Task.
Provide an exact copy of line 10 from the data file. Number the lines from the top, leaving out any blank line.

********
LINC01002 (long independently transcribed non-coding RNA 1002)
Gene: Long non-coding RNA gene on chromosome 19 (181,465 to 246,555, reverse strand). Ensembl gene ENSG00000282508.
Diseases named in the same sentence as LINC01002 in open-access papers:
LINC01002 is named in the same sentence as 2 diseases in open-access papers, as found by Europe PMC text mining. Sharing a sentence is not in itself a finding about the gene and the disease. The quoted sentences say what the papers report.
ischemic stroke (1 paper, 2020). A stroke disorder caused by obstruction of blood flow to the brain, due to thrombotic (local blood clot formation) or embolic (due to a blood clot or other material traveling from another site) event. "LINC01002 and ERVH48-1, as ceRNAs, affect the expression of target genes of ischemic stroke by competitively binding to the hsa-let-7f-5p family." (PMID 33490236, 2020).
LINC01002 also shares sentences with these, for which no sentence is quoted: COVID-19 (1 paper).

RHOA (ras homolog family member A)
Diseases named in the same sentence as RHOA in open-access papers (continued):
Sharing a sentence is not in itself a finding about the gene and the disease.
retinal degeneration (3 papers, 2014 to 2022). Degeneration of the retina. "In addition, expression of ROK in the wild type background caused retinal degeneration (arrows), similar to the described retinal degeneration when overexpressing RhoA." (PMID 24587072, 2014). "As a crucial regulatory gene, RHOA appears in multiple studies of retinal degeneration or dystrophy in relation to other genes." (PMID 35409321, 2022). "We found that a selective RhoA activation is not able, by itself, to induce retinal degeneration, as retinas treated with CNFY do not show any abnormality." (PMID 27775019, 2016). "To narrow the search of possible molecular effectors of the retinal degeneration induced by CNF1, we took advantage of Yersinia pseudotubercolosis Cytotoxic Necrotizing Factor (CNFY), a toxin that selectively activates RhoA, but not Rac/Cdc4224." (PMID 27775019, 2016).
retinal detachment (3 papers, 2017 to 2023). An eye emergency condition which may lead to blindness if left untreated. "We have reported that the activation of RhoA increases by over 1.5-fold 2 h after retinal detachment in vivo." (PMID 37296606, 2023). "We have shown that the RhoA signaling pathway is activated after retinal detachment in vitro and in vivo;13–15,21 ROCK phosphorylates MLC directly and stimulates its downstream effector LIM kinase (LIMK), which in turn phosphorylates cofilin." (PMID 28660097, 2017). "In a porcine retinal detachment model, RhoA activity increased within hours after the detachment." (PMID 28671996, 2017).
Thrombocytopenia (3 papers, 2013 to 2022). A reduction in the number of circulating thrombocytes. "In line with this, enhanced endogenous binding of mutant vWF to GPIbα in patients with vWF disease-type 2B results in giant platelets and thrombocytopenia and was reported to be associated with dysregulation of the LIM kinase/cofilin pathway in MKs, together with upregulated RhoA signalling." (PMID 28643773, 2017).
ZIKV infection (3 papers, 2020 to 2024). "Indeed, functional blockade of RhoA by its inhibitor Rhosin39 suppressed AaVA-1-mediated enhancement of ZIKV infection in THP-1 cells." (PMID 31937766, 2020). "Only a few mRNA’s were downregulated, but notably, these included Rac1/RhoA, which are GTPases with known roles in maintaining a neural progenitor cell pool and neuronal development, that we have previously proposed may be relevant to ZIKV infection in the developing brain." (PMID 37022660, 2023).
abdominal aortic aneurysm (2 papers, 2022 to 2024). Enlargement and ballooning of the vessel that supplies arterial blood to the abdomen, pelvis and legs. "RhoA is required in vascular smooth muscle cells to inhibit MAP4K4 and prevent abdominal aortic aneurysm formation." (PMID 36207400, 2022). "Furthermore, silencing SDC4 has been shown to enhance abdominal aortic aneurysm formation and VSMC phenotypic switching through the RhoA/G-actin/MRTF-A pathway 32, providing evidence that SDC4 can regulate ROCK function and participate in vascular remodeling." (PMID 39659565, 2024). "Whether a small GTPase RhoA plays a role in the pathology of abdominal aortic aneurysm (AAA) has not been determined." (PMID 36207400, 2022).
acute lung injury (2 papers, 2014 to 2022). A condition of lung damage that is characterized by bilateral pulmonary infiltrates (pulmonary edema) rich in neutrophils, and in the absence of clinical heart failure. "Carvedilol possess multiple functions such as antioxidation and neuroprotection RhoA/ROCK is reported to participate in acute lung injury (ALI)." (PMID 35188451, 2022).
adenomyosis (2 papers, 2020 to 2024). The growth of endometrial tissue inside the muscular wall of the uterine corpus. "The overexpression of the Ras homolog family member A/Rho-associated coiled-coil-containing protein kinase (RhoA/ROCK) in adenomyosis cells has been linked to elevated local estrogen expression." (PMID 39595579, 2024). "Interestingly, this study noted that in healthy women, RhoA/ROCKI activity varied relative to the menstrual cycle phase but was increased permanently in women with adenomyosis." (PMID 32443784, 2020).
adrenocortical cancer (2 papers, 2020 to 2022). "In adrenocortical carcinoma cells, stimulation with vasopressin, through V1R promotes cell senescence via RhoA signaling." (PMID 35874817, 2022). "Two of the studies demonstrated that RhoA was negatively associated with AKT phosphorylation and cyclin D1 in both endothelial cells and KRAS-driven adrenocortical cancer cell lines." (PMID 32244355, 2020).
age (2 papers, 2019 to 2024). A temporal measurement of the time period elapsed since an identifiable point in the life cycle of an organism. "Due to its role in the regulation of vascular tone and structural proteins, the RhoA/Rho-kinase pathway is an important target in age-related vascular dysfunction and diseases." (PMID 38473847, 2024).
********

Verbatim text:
retinal degeneration (3 papers, 2014 to 2022). Degeneration of the retina. "In addition, expression of ROK in the wild type background caused retinal degeneration (arrows), similar to the described retinal degeneration when overexpressing RhoA." (PMID 24587072, 2014). "As a crucial regulatory gene, RHOA appears in multiple studies of retinal degeneration or dystrophy in relation to other genes." (PMID 35409321, 2022). "We found that a selective RhoA activation is not able, by itself, to induce retinal degeneration, as retinas treated with CNFY do not show any abnormality." (PMID 27775019, 2016). "To narrow the search of possible molecular effectors of the retinal degeneration induced by CNF1, we took advantage of Yersinia pseudotubercolosis Cytotoxic Necrotizing Factor (CNFY), a toxin that selectively activates RhoA, but not Rac/Cdc4224." (PMID 27775019, 2016).